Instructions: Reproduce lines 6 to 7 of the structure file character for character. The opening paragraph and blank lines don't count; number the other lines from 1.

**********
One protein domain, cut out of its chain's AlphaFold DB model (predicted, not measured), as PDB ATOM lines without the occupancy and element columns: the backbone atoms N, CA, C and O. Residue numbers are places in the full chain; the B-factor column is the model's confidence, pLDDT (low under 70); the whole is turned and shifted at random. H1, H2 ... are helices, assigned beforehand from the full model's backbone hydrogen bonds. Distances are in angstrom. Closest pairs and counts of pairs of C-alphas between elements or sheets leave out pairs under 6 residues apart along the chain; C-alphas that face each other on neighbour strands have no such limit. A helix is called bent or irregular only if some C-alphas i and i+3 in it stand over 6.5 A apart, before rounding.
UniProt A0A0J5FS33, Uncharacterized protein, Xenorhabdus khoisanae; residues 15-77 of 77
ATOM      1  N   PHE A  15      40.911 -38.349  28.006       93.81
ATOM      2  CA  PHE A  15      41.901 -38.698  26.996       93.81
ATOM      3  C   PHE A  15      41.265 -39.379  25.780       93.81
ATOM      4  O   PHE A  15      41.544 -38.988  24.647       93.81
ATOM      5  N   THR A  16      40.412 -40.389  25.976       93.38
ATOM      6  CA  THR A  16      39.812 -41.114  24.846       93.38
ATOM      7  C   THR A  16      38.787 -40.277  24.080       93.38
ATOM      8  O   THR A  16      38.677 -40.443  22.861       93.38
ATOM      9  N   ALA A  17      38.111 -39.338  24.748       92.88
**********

ATOM      5  N   THR A  16      40.412 -40.389  25.976       93.38
ATOM      6  CA  THR A  16      39.812 -41.114  24.846       93.38